Tag Archives: Montpelier

Slammed

I attended last night’s poetry slam at Kellogg Hubbard Library and read a couple of poems. Although I could have done a better job (i.e. I gave a horrible reading), I’m glad I went. I met some new people, heard some cool poems, and received some nice encouragement, like that from slam meister Geoff Hewitt who also recommended a book of poems by Aram Saroyan he thought I would enjoy (from Black Sparrow Press, incidentally, which published much of Charles Bukowski‘s works, all of which I have read and have been influenced by).

But mostly I’m glad I went because I did horribly. I hate “failing,” but I hate “not progressing” more and the two are unavoidably linked. My goal isn’t to “not fail,” but to “fail better.”

So now in the aftermath (or afterglow) I’m thinking of how I can improve such failing. I’m thinking I maybe should have read the sonnet I’d written instead of the beat-inspired poem about abortion. Or maybe just read the latter better.

I’m thinking Warren (WMRW Radio Annual Call-in & Live Poetry Slam!) is too far for me to travel tonight since I have to do my eking grocery clerk gig until 6:30 pm, but I might be able to do the call-in thing, where I would have another wonderful opportunity to fail.

I’m thinking the second poem I read was better received, despite my flawed performance.

And I’m thinking I’ll share that second poem below:

NORTH BY SOUTHWEST

1.
Ah, Christ, when did the road
to Purdue University become so paved? Did I miss
a memo, a leaflet, a constitutional amendment
that would have given me better directions? Or maybe,
I just cannot read so well, the coffee
and tear-stained map unfolding into social hieroglyphics
foreign to me.
Eighteen years old and already lost at sea,
I watch
in my hindsight mirror as my best friend
takes a bite of an apple
I can’t taste. Don’t want to taste, actually, the snake in me
having an altogether different purpose as my desires surface,
but still, I clutch the wheel like I’m in control and don’t feel
anything inside me. I see
the sign saying 465 Exit Straight Ahead.
Like
an arrow going the wrong narrow way, I think,
but take it, anyway. I always do. Sometimes
you have to go a little South, after all, in order to fly North,
and in 1987 leaving Anderson is no exception.
The bypass
wraps around Indianapolis like intestinal machinery
and craps us out onto I-65.

2.
Weren’t there horses before machines? Wild
hopes running, roaming free? Full of fever
I reach
over to touch my best friend’s knee, but instead catch
myself and turn
the radio also on. So many stations, but all I get
is static. My friend hand’s me a cassette,
saying, “Why don’t you play
this?” I
oblige
and the greedy tape deck takes it. How great
it is to be inserting something somewhere! Rush
ushers Tom Sawyer in. I look in the backseat for Finn,
but all I see is a backpack containing my paint
by number SAT scores
promising the future is yours,
if I do what I am told.
But I grow old, I grow old,
whether or not my trousers are rolled
and I want the goddam brass ring
Oh, I don’t mean bling
You can have that sort of thing
I mean the luxury to be me
To have that kind of clarity.
But instead I have a welcome packet and a half-filled casket as dumb
and dumber academic junk remind me I was sunk
before I had a chance to swim. Over
to my right, a Deer Crossing sign warns me to watch out. How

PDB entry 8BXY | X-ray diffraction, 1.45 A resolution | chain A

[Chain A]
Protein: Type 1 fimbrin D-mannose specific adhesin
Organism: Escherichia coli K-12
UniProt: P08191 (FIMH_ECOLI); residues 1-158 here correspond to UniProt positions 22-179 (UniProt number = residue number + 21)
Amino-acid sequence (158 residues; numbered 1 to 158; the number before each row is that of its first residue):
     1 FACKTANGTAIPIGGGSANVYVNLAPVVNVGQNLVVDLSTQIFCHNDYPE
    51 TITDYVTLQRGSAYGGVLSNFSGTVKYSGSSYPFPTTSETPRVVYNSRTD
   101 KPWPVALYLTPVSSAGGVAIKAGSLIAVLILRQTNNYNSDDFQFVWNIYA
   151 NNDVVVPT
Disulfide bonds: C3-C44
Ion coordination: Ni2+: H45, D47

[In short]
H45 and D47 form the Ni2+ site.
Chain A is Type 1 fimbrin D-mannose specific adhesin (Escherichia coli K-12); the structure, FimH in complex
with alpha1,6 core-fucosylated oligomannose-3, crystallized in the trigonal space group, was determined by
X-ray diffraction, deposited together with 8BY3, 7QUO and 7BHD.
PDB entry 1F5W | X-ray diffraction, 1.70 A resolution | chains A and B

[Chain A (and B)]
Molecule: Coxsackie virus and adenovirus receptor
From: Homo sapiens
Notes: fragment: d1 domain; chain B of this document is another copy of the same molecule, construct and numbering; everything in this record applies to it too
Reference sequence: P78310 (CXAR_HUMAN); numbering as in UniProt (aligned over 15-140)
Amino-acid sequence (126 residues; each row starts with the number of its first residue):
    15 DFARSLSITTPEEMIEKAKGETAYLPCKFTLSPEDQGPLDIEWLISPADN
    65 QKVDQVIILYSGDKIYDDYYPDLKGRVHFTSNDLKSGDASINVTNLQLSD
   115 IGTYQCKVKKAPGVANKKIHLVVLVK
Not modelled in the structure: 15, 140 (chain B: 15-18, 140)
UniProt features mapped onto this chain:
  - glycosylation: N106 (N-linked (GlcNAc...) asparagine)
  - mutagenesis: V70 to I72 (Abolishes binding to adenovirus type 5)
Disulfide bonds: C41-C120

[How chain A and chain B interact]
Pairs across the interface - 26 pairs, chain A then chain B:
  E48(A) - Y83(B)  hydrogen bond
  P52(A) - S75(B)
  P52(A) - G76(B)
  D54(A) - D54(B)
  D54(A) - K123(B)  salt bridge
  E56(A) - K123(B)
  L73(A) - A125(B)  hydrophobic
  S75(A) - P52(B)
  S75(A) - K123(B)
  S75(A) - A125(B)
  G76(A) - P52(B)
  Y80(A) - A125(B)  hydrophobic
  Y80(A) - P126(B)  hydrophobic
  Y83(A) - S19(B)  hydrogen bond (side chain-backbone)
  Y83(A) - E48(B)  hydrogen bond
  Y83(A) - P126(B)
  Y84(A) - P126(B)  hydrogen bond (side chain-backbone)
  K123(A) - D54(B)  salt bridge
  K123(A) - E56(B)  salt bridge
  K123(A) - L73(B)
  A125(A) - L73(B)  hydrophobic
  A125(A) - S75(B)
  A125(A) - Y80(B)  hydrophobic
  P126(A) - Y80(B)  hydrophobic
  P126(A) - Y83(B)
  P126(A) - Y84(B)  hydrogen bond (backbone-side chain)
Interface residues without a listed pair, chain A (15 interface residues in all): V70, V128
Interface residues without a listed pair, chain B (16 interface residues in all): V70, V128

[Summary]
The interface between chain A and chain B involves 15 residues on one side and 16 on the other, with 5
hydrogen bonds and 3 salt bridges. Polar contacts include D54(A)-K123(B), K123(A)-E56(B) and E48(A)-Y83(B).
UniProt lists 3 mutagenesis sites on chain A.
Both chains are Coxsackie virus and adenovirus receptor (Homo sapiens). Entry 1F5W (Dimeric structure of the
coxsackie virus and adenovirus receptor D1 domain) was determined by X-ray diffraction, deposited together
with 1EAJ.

odd. For the headlights are always on me,
and I think that I must be
the only one frozen.

3.
Still
You can make good time going nowhere.
Like ice, high school wore thin.
It had been a motionless affair.
Yet locked in place I fell through,
with a poker face pocked with rue.
And oh, it was so irrelevant.
All hail holy Thomas Covenant. I was, I am, a bloodguard beyond repair
with little worth protecting, the predetermined physics
of my body only outwardly observing the laws
of organic chemistry prevalent in the halls.
But the need to heed the societal call
to be a cookie cutter
made Engineering seem full of bitter
sweet butter.
But I wonder,
as I take us off the highway,
to gas up at a red and yellow Shell station
offering a free car wash, what
the real catch is. My friend
comes out of the washroom as, my tank all filled up,
I pull the nozzle out, careful not to let it drip,
and slip it back into the slot where it belongs, where it’s supposed to go,
the right hole being so very important you know.
“Do you have to go?” he asks.
Things left unsaid I shake my head
and get back behind the safety of the wheel,
thinking,
Where in the world does someone like me
have to go?

Council Catastrophe

Okay, so I blew it.

I’m trying to get involved in local government. So I applied to be an alternate for the Development Review Board and towards that end attended last night’s council meeting so council members could meet me in person along with the other applicants.

It had already been a long day. I finished my “day job” of checking 17 academic papers, did laundry, and cooked dinner. I showered, shaved, and put on my nicest set of clothes that really aren’t that nice anymore but so it goes.

I sweltered inside the council chambers, feeling overdressed in my jacket but unsure if I wanted to remove it since I was sweating enough to be designated a floodplain.

A couple of agenda items were completed and then the council members had each (there were only three) of us stand up and say a little about ourselves. Then they left the room for an “executive session” and came back five minutes later to announce their pick of the two that were needed.

I of course wasn’t one of the two. If it were otherwise, I might have started this post with “I did it”. But as it stands, “I blew it” pretty much sums it up.

Now, granted, the other two had more government experience than me. However, I think what really hurt me is that I did not present myself very well. I mean the kind of not very well where I wouldn’t have picked me either, as painful as that is to admit.

Not being used to a microphone, I started off not talking into it. And when I finally did talk into it, I talked way too fast, rambled, and didn’t make eye contact. Part of it was nervousness and overcompensating for my natural introverted tendency. Also, my eyes tend to go all elsewhere when I’m gathering my thoughts, which I was trying to do for all the good it did me.

I was a right train wreck that went on for a brief, yet agonizingly long piece of time. After the derailment, Council Member Alan Weiss asked me what I thought the purpose of the Development Review Board was.

Here’s where the ability to gather one’s thoughts would have come in particularly handy. And they did gather, but unfortunately they clumped together like wet leaves in a compost heap. When I spoke, words sputtered out of my mouth with the grace of a cat coughing up a hairball.